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The most discussion came on the motion to offer "missional coaching" to MC B.C. congregations, with 20 percent of the cost covered by each participating congregation, and 80 percent by drawing $50,000 from the Mountainview Fund.The presence of indigenous peoples was very much a part of the sessions. Brander McDonald, MC B.C's indigenous relations coordinator, began by reminding everyone of the history of the local land, saying, "Thank you to the Matsqui people for letting us be on their territory." McDonald asked for continuing dialogue between the Mennonite community and indigenous people, saying, "We don't want to be talked about. We want to have a conversation with you."Special speaker for the evening was Stuart Murray, author of The Naked Anabaptist, speaking on "Singing the Lord's song in a strange land." Noting that in the post-Christendom era, in which the church is no longer central and dominant, Anabaptist Christians, with a history of being a minority, should be particularly equipped to adjust to the changes. "Embrace a vision of social and cultural transformation, rather than our own interests," Murray said. "There is great opportunity when there is interest in an unknown story."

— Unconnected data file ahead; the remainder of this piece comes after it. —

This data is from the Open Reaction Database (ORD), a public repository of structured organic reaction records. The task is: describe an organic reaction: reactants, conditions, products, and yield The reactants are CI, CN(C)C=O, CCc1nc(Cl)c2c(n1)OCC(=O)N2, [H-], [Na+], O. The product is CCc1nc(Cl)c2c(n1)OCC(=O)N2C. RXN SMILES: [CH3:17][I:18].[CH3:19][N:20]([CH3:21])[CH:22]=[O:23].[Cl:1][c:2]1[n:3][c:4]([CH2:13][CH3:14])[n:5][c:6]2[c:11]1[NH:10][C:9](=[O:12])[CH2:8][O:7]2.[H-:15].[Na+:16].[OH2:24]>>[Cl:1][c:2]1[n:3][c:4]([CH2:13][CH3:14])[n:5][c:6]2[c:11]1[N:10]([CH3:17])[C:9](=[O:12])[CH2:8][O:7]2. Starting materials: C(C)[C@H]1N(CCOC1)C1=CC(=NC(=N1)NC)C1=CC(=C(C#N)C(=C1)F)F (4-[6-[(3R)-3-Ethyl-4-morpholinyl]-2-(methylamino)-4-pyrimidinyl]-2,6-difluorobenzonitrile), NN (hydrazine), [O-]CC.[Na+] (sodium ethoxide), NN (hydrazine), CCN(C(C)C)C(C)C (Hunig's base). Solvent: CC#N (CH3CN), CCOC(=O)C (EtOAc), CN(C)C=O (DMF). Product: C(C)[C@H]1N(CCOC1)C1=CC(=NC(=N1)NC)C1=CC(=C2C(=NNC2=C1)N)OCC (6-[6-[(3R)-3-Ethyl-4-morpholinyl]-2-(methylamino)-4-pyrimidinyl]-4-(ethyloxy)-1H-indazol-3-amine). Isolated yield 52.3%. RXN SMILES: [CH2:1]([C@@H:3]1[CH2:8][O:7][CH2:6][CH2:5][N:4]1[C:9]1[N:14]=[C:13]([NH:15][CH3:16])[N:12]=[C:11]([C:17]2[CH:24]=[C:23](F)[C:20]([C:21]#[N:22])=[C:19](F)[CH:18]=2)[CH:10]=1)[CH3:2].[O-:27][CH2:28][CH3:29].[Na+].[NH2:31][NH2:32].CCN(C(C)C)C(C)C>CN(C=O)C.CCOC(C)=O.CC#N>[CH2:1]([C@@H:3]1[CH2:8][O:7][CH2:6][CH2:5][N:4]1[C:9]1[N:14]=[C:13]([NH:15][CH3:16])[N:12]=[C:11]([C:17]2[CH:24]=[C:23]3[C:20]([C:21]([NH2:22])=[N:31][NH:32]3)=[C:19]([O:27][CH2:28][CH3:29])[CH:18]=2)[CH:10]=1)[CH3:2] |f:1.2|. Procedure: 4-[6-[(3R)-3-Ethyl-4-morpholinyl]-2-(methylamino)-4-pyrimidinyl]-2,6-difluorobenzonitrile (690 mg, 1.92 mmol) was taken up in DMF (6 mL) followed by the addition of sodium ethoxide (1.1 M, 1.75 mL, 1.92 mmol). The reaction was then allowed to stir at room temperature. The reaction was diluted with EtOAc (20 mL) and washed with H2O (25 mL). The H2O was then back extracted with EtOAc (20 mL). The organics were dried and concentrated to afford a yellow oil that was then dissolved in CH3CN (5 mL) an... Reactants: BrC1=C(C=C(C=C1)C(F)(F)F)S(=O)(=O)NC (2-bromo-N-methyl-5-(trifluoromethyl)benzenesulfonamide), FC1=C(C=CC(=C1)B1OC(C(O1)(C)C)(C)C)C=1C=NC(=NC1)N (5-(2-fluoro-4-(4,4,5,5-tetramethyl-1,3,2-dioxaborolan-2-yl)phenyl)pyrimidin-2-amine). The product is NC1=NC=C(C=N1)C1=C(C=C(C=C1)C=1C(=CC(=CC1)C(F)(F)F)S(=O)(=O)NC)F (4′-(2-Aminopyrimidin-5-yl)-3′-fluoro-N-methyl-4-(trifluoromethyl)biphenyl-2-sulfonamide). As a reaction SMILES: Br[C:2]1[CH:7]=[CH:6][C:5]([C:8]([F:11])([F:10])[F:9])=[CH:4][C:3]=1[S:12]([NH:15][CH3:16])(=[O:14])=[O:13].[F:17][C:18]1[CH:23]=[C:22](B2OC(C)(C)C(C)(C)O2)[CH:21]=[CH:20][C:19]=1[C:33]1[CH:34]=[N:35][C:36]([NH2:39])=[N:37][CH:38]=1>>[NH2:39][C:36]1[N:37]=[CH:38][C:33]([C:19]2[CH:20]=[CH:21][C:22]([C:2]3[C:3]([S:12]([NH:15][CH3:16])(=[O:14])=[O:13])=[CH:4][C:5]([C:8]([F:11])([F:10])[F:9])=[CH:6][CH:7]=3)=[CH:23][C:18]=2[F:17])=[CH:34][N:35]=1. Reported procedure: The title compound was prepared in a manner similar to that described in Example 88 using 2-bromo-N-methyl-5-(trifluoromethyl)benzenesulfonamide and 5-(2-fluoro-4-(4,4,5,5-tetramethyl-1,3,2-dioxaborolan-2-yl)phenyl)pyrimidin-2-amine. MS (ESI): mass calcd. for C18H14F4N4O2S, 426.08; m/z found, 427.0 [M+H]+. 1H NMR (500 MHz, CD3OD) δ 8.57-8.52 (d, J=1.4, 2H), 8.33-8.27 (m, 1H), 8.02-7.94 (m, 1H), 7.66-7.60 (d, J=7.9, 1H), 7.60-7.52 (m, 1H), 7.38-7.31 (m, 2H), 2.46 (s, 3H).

16 Canadian Mennonite March 19,
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